My greatest challenge on this project was not the extensive prep work but the challenge of being present and hospitable while also doing 20 things at once. Make sure everyone is hydrated. Keep the moms at bay. Keep the kids psyched. Vibe check the crew every 10 minutes. Have dinner ready on time and plan your ingredients out 3 meals ahead. Stay under budget. This became especially hard after my co-producer had to leave on day 5 due to an emergency. The experience taught me to staff my own department as well as everyone else’s.
Although the two weeks of production stretched me thin, the impeccable morale kept me going. It felt like summer camp - and it was, by design.
All Night Long
written and directed by MICHAEL KLUBECK
The relationship between two best friends is tested as they prepare to compete in a National Dance Competition.
This project had a larger scope than projects I’d previously worked on at NYU. As the lead physical producer, I oversaw everything logistical from checkouts to returns. Because there were so many moving parts, I had the opportunity to delegate meals, hotel booking, and the shepherding of extras to my U.P.M. and 2nd A.D., and I was able to focus more on the big picture rather than set gofering.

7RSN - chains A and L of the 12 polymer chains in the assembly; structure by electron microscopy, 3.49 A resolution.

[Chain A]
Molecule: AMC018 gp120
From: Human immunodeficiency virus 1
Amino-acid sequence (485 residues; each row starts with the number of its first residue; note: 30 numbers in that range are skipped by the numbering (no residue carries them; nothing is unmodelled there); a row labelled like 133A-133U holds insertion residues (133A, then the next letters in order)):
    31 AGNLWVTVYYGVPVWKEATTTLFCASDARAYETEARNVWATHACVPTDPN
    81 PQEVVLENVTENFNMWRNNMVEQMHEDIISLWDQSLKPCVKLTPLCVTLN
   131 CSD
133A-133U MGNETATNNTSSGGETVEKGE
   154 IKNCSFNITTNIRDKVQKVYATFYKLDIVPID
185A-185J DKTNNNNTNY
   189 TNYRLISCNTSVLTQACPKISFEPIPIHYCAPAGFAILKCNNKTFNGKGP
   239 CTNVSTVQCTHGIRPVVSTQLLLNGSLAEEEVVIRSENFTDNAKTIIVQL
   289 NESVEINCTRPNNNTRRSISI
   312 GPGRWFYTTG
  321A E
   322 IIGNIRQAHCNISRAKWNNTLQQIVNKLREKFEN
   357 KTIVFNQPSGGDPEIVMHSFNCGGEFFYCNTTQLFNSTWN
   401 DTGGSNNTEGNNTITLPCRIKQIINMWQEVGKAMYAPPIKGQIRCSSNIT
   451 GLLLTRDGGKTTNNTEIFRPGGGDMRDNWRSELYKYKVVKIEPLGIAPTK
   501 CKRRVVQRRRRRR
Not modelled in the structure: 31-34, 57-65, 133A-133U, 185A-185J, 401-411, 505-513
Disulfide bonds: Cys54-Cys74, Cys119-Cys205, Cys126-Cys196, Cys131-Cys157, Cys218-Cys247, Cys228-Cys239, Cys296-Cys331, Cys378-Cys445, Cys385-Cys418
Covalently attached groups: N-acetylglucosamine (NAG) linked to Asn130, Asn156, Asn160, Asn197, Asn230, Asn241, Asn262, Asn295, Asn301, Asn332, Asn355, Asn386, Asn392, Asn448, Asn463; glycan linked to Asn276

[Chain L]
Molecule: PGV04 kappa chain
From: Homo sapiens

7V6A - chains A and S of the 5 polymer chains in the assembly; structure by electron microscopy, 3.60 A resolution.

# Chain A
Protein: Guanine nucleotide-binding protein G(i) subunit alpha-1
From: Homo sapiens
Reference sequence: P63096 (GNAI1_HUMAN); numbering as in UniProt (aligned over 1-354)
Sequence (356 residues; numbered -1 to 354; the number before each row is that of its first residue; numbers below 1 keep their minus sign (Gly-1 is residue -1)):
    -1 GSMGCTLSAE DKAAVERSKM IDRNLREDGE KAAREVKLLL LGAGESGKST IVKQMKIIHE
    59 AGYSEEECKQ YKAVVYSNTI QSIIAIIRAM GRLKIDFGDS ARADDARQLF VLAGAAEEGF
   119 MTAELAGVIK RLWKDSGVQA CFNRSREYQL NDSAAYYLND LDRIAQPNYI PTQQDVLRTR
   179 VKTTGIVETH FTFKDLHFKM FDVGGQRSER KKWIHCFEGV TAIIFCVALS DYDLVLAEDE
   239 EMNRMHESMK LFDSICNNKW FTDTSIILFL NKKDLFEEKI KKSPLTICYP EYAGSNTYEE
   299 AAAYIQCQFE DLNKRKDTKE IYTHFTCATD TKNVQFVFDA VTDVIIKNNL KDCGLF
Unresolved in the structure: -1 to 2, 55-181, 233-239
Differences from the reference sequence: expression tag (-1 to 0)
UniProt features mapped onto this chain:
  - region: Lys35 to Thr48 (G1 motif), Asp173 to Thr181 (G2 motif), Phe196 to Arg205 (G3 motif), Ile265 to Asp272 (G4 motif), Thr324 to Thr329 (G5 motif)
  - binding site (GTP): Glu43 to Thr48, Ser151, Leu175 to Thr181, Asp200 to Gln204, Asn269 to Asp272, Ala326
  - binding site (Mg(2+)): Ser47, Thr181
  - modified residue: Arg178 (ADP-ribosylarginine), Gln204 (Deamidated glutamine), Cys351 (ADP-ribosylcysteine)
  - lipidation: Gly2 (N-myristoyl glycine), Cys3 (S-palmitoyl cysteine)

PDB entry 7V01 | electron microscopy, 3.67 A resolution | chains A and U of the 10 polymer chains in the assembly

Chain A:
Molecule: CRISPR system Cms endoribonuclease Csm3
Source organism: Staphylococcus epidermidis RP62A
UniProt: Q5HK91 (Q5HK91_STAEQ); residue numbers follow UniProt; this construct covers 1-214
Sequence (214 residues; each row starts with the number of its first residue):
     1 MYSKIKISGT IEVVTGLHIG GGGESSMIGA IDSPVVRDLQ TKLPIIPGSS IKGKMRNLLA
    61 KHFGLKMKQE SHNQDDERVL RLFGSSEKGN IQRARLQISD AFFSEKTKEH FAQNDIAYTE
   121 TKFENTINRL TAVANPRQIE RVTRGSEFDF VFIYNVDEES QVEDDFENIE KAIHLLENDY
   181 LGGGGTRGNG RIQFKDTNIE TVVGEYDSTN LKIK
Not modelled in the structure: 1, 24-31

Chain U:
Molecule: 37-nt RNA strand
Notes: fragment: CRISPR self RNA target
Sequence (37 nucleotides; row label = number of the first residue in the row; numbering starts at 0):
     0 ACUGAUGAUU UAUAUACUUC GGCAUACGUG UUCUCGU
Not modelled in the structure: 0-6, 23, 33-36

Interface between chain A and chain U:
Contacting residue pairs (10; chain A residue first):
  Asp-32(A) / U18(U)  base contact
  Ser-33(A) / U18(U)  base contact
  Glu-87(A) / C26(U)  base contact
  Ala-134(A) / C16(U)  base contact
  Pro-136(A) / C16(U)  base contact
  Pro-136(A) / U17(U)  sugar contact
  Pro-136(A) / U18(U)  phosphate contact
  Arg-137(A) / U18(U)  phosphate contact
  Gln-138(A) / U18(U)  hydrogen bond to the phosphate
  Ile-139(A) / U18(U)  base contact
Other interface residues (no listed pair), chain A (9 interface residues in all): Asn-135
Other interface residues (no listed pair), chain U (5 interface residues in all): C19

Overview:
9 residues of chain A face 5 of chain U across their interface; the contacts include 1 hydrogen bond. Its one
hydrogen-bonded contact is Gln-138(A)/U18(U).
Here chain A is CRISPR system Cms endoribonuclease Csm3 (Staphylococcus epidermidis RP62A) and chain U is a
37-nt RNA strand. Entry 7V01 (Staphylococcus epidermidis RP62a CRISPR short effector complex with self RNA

There were a lot of locations, including a historic movie theater, a high school, a home exterior in Staten Island, a dance studio, and a retro diner. This made for a tight schedule with lots of moves.
One of the trickier things I had to do for this film was find a picture car from the 1980s for a driving scene and devise a workaround to NYU’s tricky, auto-omitting insurance policy. The director wanted to see the actor driving, but NYU wouldn't allow it. In the end, I appealed to NYU Risk Management with a plan that involved the actor driving the car only 10 unobstructed feet for an exterior wide shot and utilizing poor man’s process for the rest of the scene. The plan was approved, I found a studio in Greenpoint with workable rates, and I coaxed the director into sacrificing a smidge of his vision.
My biggest takeaways from this project were that I became better at delegating and better at making the initial contact. I secured 4 locations on my own, and I was the primary contact for all of the location owners, plus the picture car owner. I had to delegate the more tedious tasks because I had to be present in case any one of the moving parts stopped working and a creative solution was needed.
written and directed by LILENA MARINOU
Oh Yeah is an open letter from a young woman who describes her coming-of-sexual age in exploring how to give pleasure to herself and eventually allowing others to join her in doing so too. Above all, it is an ode to the lightheartedness of sexuality through the discovery that the body is very much like a playground, a place where sex can be playful.
This was the first NYU film that I produced - fall semester, sophomore year - and it laid the groundwork for me. It was a small, friendly, synergistic team, and every crew member had a special connection to the project. Which - considering the abundance of ego in NYU film - was a miracle for being my first producing endeavor.